The plug shown over on the triumph rat forum is an R44XL. It is the equivalent to a Champion RN5C. The resistor version of the N5C. This is two grades hotter than the recommended N3C. This alone could make the motorcycle ping (suffer a good case of detonation with either seizure of move on to pre-ignition and a holed piston) if the bike was lugged!!!!! The incorrect grade of plug is a leading cause of pre-ignition.
It would not be wise to make any diagnosis, or changes until the correct grade spark plug is offered. When you build a house you start with the foundation. In this case it is being sure that you have compression, the factory recommended jetting, valves adjusted and timing set.
Before anyone making comments or suggestions one must go over and look at the pictures! The ceramic core is chalk white. The ground electrode is chalk white from heat. There is a little bit of the grey carbon residue one would typically find on the edge of the steel body. You do not have to log onto the forum just click the link below: http://www.triumphrat.net/members/albums/62616-open1mind/1969-bsa-plugs-carbon-20617.html
Most of his pictures show little but the third one from the left - top row is telling. Notice that the ground strap is white and the heat soak into the body appears to be at least 6 threads.http://www.aussiefrogs.com/forum/attachm...rk-plugs-p2.jpg
Also "reading" a plug requires a lot of experience with the particular engine and fuel being used. Google "spark plug mixture ring" or "jetting ring". This jetting ring is related to teh "self cleaning" temperature of approx. 500°C. The mixture ring forms at the point the ceramic insulator reaches 500°C and it is the ring of carbon on the plug that has a temperature lower than 500°C that we read.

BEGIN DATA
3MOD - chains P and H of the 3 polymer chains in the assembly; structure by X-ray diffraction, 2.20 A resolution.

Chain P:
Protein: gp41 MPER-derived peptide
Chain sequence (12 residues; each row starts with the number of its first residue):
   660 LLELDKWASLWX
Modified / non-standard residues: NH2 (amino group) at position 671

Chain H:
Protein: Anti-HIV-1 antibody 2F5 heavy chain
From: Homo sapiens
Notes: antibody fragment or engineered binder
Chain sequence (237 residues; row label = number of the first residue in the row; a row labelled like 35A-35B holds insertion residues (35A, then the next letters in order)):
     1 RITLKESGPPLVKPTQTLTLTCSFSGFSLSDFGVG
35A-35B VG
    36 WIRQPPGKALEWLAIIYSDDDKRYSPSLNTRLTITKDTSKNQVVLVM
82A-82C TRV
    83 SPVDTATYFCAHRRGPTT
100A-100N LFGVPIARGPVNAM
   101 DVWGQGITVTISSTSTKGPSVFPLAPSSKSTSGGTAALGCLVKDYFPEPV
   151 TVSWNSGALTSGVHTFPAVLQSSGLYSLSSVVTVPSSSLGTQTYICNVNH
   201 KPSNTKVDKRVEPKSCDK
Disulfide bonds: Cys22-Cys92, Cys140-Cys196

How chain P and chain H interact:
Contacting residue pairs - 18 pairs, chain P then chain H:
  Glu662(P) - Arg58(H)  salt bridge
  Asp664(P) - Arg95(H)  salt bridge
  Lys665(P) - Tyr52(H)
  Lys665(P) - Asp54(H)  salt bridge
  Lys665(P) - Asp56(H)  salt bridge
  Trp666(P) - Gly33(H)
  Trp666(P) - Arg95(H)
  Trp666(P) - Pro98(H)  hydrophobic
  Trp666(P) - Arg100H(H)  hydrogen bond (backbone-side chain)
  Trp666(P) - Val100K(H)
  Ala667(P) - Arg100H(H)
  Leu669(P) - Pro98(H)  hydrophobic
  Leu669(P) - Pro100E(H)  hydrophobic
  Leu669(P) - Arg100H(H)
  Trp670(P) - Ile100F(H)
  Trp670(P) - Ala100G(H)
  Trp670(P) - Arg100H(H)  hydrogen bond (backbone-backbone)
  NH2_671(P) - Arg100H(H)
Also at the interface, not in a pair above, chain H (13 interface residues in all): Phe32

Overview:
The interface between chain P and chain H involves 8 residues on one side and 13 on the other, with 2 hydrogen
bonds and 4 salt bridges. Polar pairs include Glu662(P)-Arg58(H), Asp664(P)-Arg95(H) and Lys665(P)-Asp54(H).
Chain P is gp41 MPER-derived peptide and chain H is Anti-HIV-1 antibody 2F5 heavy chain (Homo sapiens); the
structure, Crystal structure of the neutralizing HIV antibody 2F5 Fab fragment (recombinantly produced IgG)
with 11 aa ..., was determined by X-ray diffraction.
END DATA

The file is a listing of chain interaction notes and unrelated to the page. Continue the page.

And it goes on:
Also "reading" a plug requires a lot of experience with the particular engine and fuel being used. Google "spark plug mixture ring" or "jetting ring"http://www.roost.si/articles/jetting/http://www.ngkntk.co.uk/index.php/problems-with-the-firing-end/
Because modern fuel has no lead, and that it is the lead that did a lot of the coloring plugs back in the day, spark plugs rarely look like the ones on those old plug pictures copied and posted to the web.
As a side note for those who hunger for that chocolate brown electrode please read Kevin Cameron's comment:
"For plug reading, it is essential that you begin with clean fresh plugs. A dark plug will not lighten to indicate a correct or lean mixture, so used plugs are useless for mixture assessment. Also, forget all the plug manufacturer's four color advice sheets about chocolate-brown. That is the color a plug assumes in a street-driven bike with hundreds or thousands of miles on it. The color you are looking for in main-jet tuning is white. If you make a top speed run of 30 seconds or so, and your fresh plugs come out brown, your engine is hopelessly rich."
Bottom line get the right heat range plug. Verify that the jetting is correct for your model. And make sure the bike is in a good state of tune. Then, and only then, make appropriate changes.